After a slightly rocky start, the show got into full-swing, and felt like the 1st season all over again. It’s really quite simple, if you liked the first season, I think you’d have liked the second season, and vice versa. This show had me emotionally invested. I smiled at the characters’ antics, at Kyousuke’s wry thoughts, about the characters’ easy manner with one another. I wanted Kuroneko to win and cheered for her, and felt both her sadness and my own when her “ship” went down in flames, and even felt somewhat disappointed in the show when it didn’t work out for her.

Every single week, when the episode ended, I was surprised that it was already over and felt like crying “Noooo! Where’s my next episode?!” which going alongside me smiling, laughing, and crying, as a testament to the show’s greatness – it made me care. If anything about this show made me sad, it’s that looking through the LNs to see where we are in comparison, I realized the show had enough material for another season, which they simply cut out. I’d have loved another season with the cast.

No real opinion about the finale, I’ve known it was coming, and it had great and bad moments, but it still was more time with the lovely cast.

4. Genshiken Nidaime

Genshiken Nidaime / Genshiken The New Generation anime

A slice of life which truly feels like a slice of life – nothing fake, nothing manufactured, but as if someone had truly curved off a piece of real people’s daily lives and had shown it to us. Also a show not afraid to deal with people who are entering the worlds of adulthood and the fears and uncertainties they face. Also, a comedy that arises from the characters’ personalities and interactions rather than merely relying on gags and references. Finally, and certainly not least, the best and most mature treatment of cross-dressing to ever appear in anime (that I’ve watched), which is fueled by the above two points – feels real, and everything feels true to the characters. I really feel like this is the show the anime-culture needed, but couldn’t appreciate.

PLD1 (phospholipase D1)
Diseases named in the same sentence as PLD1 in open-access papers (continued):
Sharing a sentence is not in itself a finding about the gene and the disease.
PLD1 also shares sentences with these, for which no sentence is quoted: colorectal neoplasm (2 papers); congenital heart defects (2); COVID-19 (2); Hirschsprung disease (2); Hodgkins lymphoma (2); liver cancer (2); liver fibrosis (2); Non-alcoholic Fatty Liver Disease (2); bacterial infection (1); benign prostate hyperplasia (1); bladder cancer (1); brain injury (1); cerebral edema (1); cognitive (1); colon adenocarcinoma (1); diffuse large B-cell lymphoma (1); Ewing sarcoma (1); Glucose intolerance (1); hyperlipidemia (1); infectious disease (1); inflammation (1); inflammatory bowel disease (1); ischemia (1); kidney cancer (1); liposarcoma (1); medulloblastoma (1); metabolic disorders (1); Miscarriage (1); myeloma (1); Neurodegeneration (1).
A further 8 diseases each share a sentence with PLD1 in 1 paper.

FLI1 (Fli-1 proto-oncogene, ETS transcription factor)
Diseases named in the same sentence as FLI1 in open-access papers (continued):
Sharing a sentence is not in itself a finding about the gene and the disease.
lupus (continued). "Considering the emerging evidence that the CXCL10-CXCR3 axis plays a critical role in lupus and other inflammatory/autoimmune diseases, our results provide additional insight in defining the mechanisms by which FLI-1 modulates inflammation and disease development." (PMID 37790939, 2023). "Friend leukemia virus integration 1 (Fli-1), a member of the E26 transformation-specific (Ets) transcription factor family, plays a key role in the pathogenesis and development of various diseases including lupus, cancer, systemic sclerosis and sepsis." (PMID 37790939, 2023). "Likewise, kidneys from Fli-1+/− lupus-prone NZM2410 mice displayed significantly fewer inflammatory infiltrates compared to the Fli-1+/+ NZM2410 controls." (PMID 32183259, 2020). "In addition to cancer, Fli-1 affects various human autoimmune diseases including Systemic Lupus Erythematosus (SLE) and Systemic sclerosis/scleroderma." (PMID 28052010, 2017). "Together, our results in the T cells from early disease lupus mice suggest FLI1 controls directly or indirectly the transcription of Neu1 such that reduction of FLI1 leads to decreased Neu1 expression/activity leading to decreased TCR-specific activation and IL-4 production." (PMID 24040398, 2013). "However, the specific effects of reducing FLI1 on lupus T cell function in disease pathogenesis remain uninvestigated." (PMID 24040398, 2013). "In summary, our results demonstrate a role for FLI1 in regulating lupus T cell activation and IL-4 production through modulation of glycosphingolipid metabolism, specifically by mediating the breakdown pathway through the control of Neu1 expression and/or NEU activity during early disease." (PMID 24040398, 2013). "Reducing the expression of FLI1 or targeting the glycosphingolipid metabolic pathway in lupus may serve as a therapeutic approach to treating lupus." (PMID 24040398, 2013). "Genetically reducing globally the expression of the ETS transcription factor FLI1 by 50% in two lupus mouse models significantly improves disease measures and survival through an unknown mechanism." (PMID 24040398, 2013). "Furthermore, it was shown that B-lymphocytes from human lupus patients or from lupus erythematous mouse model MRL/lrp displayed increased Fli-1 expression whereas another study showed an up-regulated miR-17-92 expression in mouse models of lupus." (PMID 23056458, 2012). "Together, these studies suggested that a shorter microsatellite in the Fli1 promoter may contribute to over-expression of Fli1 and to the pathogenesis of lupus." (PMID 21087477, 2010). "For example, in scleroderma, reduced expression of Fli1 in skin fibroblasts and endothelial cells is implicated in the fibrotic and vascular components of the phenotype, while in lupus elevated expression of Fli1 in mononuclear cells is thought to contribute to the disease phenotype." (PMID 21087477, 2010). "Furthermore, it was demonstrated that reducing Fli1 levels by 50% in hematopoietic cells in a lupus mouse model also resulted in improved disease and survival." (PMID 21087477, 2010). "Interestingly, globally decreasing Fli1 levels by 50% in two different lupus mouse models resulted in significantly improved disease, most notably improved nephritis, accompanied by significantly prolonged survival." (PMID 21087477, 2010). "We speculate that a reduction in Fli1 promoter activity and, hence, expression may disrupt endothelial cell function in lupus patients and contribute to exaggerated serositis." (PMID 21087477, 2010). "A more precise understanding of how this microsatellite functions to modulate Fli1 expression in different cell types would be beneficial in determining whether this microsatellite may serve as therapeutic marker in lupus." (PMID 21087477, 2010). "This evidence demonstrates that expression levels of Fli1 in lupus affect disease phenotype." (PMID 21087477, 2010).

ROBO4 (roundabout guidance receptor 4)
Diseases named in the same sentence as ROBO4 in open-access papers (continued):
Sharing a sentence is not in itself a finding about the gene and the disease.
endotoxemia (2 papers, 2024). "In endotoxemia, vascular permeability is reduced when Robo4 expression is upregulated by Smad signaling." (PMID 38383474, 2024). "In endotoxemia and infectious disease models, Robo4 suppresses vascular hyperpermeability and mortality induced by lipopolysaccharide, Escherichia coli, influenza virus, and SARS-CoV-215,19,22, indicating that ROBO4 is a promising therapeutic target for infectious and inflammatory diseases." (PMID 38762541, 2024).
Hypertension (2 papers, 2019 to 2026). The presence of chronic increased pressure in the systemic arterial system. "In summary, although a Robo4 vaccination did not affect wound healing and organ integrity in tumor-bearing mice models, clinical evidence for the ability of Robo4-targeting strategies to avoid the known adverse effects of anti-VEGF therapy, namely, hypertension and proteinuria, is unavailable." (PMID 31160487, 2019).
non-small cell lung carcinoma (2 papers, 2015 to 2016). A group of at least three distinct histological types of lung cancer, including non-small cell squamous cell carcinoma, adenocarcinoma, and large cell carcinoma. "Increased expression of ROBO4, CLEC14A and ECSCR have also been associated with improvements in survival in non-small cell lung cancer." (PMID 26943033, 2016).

3. Gatchaman Crowds

Gatchaman Crowds anime

I loved this show – I loved watching it for its boundless energy and vibrancy, in its pacing, in its characters’ personalities, in its colours. I loved thinking about this show, and I loved discussing this show. This is the best theme-driven show I’ve watched in a long while, and it was certainly a brave show – it knew where it wanted to go, it knew what it wanted to say, and it didn’t care about the nay-sayers, going as far as to make fun of them within the show. The main character was more of a plot-device, but considering this wasn’t a character-driven show, it was refreshing for a show to embrace its character nature rather than try to obfuscate it, and rather used the character in order to topple genre-conventions, or espouse ideas on human worth, horizontal societies, the nature of online interactions, or trusting humans to be good left, right, and center. That went along with a great villain who also embraced his role as a villain, and wasn’t only a villain, but acted as one within the conventions.